The Buffalo Bills trip to Texas for a Week Four match-up against the Houston Texans brings them face-to-face with former quarterback Ryan Fitzpatrick and that could work to their advantage.
Both teams started the season with surprising 2-0 records but both suffered setbacks last week that they are looking to bounce back from. The Texans’ loss to the New York Giants came without the services of their starting running back – and the AFC rushing leader through the first two weeks – in Arian Foster and the team could once again find themselves facing the Bills with Foster on the sideline as he continues to deal with hamstring issues that have bothered him in the past.
Foster is Houston’s best offensive weapon, considering the formidable wide receiver duo of Andre Johnson and DeAndre Hopkins rely on the capabilities of a decidedly average quarterback to get them the ball.
Without Foster the Texans turned to Alfred Blue – a sixth round rookie – last week but weren’t able to utilize him much after falling behind early. With more of the offensive load placed on Fitzpatrick’s shoulders his bad habit of making poor decisions and forcing throws re-emerged.
After not turning the ball over at all in the first two games, Fitzpatrick threw three interceptions and nearly lost a fumble as well.
While the Bills’ passing defense has struggled – ranking just 26th in the league – their front line is still one of the best at creating havoc for opposing quarterbacks. The issue has come in the secondary where Leodis McKelvin, Stephon Gilmore, and slot cornerback Nickell Robey have all struggled with Robey losing playing time to second string corner Ron Brooks in the last few games.
The only bright spot right now is Aaron Williams (14 tackles against San Diego) and Corey Graham who has rated as one of the best corners in the league this season. Of course, that’s assuming that Doug Marrone and Jim Schwartz actually decide to start him this week.
However the Bills’ ability to stop the run has been one of the best in the league – they are allowing just 83 rushing yards per game good for sixth in the NFL – and shutting off the running game should force Fitzpatrick and the Texans into more passing situations, increasing the probability of a Fitzpatrick mistake.
Conversely, Houston has been near the bottom of the league in both run and pass defense and the absence of first overall draft pick Jadeveon Clowney – out for at least four more weeks with a knee injury – means that once again star defensive end JJ Watt is largely on his own.
Though Watt has had a solid start to his season the Houston defense has accumulated just four sacks and is allowing opposing quarterbacks to complete 72 percent of their passes (30th in the NFL).
Houston has been just as bad against the run, giving up 5.18 yards per rush, the second worst rate in the league, highlighted by the 176 yards they gave up to Rashad Jennings alone last week. The Bills, an offense predicated on the run, should look to take advantage of this ‘weakness’ early and often and it is important that they are able to gain consistent yards on the ground rather than breaking off an occasional big run which is what their rushing attack has primarily relied on over the first three games.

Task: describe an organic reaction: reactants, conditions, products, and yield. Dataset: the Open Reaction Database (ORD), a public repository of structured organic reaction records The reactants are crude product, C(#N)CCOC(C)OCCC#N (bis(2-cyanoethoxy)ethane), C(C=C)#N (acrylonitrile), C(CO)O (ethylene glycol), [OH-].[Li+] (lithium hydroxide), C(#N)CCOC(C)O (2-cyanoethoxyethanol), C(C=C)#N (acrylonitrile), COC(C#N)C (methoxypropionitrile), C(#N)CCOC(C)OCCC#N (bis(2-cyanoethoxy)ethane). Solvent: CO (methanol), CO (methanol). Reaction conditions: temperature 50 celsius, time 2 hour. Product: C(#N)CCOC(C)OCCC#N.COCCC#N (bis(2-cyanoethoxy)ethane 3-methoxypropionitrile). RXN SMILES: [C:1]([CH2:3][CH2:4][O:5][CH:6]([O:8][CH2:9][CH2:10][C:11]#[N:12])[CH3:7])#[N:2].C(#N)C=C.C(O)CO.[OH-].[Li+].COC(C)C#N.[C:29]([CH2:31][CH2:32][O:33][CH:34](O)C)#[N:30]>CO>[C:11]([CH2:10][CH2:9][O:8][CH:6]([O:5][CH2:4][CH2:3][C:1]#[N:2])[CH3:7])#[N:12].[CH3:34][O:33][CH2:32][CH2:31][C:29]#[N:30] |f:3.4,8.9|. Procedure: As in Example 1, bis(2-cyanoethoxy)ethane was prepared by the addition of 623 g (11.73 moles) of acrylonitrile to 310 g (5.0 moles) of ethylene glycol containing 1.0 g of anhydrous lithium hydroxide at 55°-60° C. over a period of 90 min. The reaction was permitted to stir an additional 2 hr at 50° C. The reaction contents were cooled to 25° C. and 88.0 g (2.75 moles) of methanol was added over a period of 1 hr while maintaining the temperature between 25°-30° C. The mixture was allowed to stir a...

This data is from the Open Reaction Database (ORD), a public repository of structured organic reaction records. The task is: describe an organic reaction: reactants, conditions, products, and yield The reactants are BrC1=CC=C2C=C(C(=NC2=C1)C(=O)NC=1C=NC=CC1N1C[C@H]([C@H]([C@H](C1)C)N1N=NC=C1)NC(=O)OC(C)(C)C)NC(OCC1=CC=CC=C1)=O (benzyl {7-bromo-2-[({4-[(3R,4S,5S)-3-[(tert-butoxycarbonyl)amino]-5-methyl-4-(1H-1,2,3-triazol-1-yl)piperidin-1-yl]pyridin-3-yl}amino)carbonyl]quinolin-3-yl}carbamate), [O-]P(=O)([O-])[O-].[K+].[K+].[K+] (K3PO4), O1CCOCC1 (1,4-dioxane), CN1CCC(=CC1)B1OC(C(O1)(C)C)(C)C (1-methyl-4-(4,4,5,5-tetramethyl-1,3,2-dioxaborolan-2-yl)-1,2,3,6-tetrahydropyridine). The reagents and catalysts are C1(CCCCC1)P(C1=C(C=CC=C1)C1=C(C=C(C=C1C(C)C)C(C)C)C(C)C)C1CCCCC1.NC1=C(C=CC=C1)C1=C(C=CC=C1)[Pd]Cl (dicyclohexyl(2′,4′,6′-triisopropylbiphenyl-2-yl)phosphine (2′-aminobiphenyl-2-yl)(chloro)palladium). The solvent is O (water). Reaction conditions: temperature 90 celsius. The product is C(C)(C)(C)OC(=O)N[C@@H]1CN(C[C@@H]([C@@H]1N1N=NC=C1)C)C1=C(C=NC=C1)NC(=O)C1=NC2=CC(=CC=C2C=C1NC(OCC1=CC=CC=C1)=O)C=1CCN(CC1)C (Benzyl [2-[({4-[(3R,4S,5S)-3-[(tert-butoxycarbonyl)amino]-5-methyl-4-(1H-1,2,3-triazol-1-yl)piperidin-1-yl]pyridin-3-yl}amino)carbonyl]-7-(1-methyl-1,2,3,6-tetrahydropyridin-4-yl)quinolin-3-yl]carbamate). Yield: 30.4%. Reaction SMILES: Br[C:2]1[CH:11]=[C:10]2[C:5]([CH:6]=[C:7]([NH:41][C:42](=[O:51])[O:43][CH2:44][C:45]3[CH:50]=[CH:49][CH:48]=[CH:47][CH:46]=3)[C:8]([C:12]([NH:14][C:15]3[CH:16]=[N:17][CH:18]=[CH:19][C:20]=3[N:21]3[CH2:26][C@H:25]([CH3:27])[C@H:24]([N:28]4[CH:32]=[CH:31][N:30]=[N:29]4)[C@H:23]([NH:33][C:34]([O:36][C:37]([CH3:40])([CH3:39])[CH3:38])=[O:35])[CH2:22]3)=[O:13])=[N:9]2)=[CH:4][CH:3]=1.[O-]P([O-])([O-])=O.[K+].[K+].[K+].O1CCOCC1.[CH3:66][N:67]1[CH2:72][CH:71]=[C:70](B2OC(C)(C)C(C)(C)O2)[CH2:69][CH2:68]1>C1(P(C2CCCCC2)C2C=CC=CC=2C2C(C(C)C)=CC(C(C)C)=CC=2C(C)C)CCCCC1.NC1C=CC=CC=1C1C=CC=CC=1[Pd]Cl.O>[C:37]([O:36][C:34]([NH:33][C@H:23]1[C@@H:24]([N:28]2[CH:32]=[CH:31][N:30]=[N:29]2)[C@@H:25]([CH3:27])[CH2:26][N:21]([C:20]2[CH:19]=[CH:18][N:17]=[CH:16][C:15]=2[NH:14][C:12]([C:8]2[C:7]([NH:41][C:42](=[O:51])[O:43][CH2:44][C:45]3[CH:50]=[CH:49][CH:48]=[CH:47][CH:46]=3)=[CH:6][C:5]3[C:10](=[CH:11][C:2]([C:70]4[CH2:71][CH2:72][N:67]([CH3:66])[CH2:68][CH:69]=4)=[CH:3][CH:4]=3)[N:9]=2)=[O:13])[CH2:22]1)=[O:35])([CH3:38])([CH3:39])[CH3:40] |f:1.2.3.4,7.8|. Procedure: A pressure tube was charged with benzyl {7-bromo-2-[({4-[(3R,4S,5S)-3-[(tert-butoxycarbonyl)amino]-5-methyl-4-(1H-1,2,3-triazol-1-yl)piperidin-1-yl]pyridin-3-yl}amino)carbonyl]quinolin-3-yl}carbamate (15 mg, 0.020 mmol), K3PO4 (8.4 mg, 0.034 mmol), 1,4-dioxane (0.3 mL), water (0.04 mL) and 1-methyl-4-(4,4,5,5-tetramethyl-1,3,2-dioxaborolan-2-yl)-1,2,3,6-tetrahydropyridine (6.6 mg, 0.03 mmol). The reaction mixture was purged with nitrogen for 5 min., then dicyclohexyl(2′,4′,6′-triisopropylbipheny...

The running game became a bit more difficult last week when guard Chris Williams exited the game with a back injury forcing the Bills to once again shuffle their offensive line. Additionally through the first two games, the starting unit had only given up one sack but surrendered three to the Chargers last week.
With Williams’ status up in the air its looking increasingly like rookie Cyril Richardson could see his first NFL start. Giving their quarterback more time to throw is especially important with an inexperienced one under center who often struggles to make it through all of his progressions.
That brings us to Buffalo’s offense, more specifically, its passing game. While EJ Manuel has done well taking care of the football and is responsible for just one turnover in his first three games he has not been asked to do much and his progression from last season has been minimal.
Whether it is a symptom of the coaching staff’s limited confidence in Manuel’s ability to ‘put the team on his shoulders’ and take over a game or whether Manuel himself panics when his first read isn’t open, succumbing to the checkdown, the majority of the passing game seems to be of the short swing pass variety.
Problems with his accuracy tend to crop up on intermediate or long passes, with Manuel prone to throwing behind or at the feet of his receivers, leaving him more likely to make use of his running backs or tight end Scott Chandler as his primary targets.
Indeed, against San Diego last week Manuel was just 7 of 21 for 49 yards on completions to his wide receivers. The lack of use of the deep ball is not helped by the fact that rookie star receiver Sammy Watkins is still dealing with a painful rib injury suffered during the preseason that makes him reluctant to invite any type of contact.
Because of this Buffalo’s offense does not always run as efficiently as it should with all the weapons they have available and as a result they are not built to play from behind. Since the start of the 2013 season the Bills are 0-10 when they trail by 10 points or more.
Both the Texans and the Bills are looking to right the ship after last week’s losses and continue along the original narrative to start the season – that of the surprise sleeper team. There are many questions to be answered on both sides of the ball for what amounts to two teams with several remaining flaws.
How each team responds to last week’s setback will go a long way to determining how the rest of the season will play out for them.